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Not your grandmother's slow cookers. (Genaro Molina, Los Angeles Times / January 29, 2009)

Though shopping for a slow cooker might not require the time and energy reserved for more substantial purchases, like a car, the ever-increasing variety of makes and models out there can make the whole process a bit overwhelming. Whether you're looking to upgrade the exhausted heirloom on your kitchen counter or you've finally decided to take the plunge with your very first purchase, here are some tips to help you find that perfect match.

First, consider size. How large is your family, and are leftovers important? Slow cookers come in a variety of sizes with a range of quart capacities: small (1 to 1 1/2 quarts), medium (3 to 4 1/2 quarts) and large (5 to 6 quarts, up to 8). Allow roughly one quart of capacity per person, so a medium cooker should feed a family of four. If you like leftovers, opt for a larger unit. But remember to use recipes designed for the size unit you buy; do not attempt a recipe larger or smaller than your cooker's capacity. Frequent users will often have units of varying sizes.
FOR THE RECORD:
Slow cookers: An article reviewing slow cookers in the Feb. 25 Food section said the Cuisinart 3 1/2 -Quart Programmable Slow Cooker was sold at Bed, Bath & Beyond. It is not. It can be found at www .cuisinart.com, amazon.com, www.everythingkitchens.com and www.macys.com. —



Many cookers include stove-top and oven-safe inserts. Metal inserts allow ingredients to be sautéed directly on the stove top before cooking, adding more color and flavor without dirtying extra pans; anodized aluminum or nonstick finish options make cleanup even easier. And oven-safe inserts are great for last-minute browning or reheating. Most inserts and lids are also dishwasher-safe.

Newer models often include almost "Jetsons"-like digital options, offering even more flexibility for busy cooks. Programmable heat and timing functions allow a unit to cook for a set amount of time, automatically reducing the heat to "warm" when a recipe is done. Some models include sensory probes that can tell when a roast or piece of meat is cooked to perfection.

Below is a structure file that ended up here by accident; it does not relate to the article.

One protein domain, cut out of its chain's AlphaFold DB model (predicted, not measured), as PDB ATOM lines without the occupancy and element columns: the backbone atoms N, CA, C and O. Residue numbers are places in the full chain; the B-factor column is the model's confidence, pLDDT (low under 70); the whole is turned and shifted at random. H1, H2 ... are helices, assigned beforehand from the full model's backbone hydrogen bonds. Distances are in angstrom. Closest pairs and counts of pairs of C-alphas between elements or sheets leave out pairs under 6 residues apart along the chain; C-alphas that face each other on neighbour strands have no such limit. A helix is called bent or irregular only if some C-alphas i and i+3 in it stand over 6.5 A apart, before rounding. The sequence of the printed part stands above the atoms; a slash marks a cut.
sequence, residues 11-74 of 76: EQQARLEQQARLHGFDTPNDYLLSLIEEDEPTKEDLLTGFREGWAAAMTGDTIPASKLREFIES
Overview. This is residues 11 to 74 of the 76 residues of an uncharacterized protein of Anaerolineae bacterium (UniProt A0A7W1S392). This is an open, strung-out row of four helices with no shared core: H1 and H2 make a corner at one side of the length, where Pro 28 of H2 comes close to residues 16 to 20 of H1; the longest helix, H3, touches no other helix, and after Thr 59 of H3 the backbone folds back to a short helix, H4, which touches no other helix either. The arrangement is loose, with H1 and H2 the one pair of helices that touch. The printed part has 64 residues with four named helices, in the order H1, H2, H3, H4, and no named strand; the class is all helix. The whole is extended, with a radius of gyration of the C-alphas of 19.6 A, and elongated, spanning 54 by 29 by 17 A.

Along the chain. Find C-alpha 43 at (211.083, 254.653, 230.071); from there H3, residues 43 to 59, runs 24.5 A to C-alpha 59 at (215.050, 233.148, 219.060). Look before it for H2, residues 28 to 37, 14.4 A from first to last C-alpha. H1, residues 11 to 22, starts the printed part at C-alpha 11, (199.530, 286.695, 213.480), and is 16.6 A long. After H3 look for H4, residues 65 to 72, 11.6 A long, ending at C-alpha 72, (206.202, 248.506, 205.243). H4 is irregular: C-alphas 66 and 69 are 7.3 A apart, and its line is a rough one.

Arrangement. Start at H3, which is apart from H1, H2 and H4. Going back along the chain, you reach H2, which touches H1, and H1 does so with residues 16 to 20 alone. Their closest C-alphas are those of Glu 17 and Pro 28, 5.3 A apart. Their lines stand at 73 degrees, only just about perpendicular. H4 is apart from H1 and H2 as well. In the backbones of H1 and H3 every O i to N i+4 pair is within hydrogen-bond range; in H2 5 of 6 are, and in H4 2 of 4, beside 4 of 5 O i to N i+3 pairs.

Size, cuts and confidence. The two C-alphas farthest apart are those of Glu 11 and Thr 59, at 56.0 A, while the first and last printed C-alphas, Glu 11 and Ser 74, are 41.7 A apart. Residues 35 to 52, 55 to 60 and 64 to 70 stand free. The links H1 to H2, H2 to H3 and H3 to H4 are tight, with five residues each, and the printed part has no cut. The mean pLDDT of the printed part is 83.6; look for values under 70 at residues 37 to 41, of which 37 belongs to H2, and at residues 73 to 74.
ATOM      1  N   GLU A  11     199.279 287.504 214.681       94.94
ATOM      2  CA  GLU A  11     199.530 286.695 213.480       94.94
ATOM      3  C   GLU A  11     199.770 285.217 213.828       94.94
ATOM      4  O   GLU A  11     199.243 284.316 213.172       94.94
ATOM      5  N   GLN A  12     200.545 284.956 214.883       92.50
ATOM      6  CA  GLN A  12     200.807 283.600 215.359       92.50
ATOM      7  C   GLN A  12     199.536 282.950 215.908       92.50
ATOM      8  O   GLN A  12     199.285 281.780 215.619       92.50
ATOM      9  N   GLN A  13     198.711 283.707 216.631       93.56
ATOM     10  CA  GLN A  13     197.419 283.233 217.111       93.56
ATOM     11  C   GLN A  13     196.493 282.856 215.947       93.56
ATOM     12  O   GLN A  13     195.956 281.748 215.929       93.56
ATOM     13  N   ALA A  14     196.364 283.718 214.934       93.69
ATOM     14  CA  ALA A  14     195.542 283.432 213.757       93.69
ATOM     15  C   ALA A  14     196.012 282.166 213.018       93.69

The ones listed below are the models we tested. You'll also find a photo gallery look at the models here, and above.

noelle.carter@latimes.com

COUNTDOWN TO DINNER

Cuisinart's 3 1/2 -Quart Programmable Slow Cooker includes a ceramic insert that is stick-resistant and dishwasher-safe. The model comes with a 24-hour LCD countdown timer that automatically switches to warm when contents finish cooking. Four settings: high, low, simmer and warm.

What we thought: This slow cooker was one of our favorites. The programmable timer is a big plus, allowing the cook to set the cooking time in half-hour increments. The ceramic insert offers consistently reliable heating and cooking. The insert and lid are dishwasher-safe.

How much: About $60 at Bed, Bath & Beyond, Macy's, Crate & Barrel, www.amazon.com and www.cooking.com.

THE BIG KAHUNA

The KitchenAid 7-Quart Slow Cooker is big in capacity and power. It heats quickly with its 400-watt heating element and boasts an accurate and responsive "electronic temperature management system." It offers 10 hours of programmable cooking time, automatically lowering the heat to warm when the timer is done. The settings: buffet, simmer, low, high and auto.

What we thought: Everything about this unit is big; there's even a bumper at the back of the unit. The 7-quart ceramic insert is heavy and awkward on its own; filled, it requires a good amount of strength to move. However, it has large -- and very convenient -- level indicators, so you know the volume of contents you're cooking. The big digital cooking display is easy to read. The lid does not always sit flush against the top of the insert. The unit heats up very quickly and adjusts throughout to maintain consistent temperature. The insert and lid are dishwasher-safe.

How much: About $130 at Target; Bed, Bath & Beyond; Macy's and www.amazon.com.

THE ALL-IN-ONE

West Bend's 5-Quart Oblong Slow Cooker promises an all-in-one slow cooker and griddle, with an insert advertised to be safe for the stove top and oven; it also comes with its own carrying case. The adjustable temperature control has five settings.

What we thought: The model promises a lot and delivers little, if anything. The model automatically starts warming as soon as it's plugged in -- there is no "off" setting -- which could lead to burns if you're careless. Although it's marketed as oven- and stove-top-safe, in the manual's fine print there are limitations to how high the thin insert can be heated. Only plastic or rubber utensils can be used with the insert, as metal can scratch the coating. The lid does not securely cover the insert and easily falls off. The model takes forever to heat up, as does the griddle (it took us 45 minutes to fry three pieces of bacon and 10 minutes to fry an egg with the griddle on the highest setting).